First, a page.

2006_08_unbldg.jpgSenator Charles Schumer painted a grim picture of what could happen during an emergency at the United Nations' headquarters as he asked that the UN's much-delayed renovation to move ahead. Schumer noted that that if the Secretariat building "were owned by a private company there would be so many violations the government could close it down." The Secretariat has no internal sprinkler system and does not comply with many city fire and safety codes, plus asbestos could fill the area if old steam pipes explode and if many fire trucks were parked in a plaza, they could fall into the underground parking.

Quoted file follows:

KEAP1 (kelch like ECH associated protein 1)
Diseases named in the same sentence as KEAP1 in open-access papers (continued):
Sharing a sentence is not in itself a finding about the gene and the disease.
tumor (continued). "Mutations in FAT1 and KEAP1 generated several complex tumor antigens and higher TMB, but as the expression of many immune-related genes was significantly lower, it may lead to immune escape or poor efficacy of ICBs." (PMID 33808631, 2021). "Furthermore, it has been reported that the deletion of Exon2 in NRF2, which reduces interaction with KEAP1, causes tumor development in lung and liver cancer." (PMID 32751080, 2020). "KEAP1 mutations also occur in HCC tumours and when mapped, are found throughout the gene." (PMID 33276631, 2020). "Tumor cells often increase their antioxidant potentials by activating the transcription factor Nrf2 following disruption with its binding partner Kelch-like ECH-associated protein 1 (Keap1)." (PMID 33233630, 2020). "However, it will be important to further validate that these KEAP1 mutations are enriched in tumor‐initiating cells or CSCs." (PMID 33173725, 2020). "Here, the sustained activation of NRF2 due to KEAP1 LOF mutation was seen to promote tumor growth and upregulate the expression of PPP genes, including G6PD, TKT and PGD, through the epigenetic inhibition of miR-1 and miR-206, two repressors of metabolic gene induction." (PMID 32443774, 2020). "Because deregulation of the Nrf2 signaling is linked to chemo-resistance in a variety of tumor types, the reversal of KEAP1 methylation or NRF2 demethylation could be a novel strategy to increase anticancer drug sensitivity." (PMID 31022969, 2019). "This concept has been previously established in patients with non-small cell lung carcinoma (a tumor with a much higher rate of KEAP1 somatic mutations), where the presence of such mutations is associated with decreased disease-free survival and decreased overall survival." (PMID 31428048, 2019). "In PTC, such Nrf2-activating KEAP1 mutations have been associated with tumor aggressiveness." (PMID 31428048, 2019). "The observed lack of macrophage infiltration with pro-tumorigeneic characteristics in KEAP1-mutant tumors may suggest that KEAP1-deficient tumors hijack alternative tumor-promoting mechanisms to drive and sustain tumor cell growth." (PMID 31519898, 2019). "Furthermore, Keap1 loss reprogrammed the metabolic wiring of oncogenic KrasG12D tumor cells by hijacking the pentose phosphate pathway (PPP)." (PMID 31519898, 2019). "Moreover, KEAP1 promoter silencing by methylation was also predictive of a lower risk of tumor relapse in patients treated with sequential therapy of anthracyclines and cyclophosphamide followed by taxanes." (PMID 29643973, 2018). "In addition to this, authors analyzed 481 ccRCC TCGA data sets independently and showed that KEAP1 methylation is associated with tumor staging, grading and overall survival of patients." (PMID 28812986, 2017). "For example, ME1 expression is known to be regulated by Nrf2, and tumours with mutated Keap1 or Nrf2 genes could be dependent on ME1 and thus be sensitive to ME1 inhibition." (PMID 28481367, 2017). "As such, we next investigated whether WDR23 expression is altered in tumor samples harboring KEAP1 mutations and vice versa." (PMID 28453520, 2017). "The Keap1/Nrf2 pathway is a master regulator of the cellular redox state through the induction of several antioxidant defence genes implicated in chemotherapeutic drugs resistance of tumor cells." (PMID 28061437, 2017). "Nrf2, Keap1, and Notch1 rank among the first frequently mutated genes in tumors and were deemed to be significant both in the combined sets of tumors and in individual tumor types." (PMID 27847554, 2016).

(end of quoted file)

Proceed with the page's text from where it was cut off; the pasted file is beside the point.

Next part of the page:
At this point, there has been much talk of a U.N. building renovation, most recently with discussions about where the U.N. will or will not rent temporary office space, but nothing conclusive about the renovation has been decided. One thing holding up the renovation: The U.S. doesn't want to fund the $1.6 billion project.

Photograph of the U.N. Building from Kieranpmoore via Contribute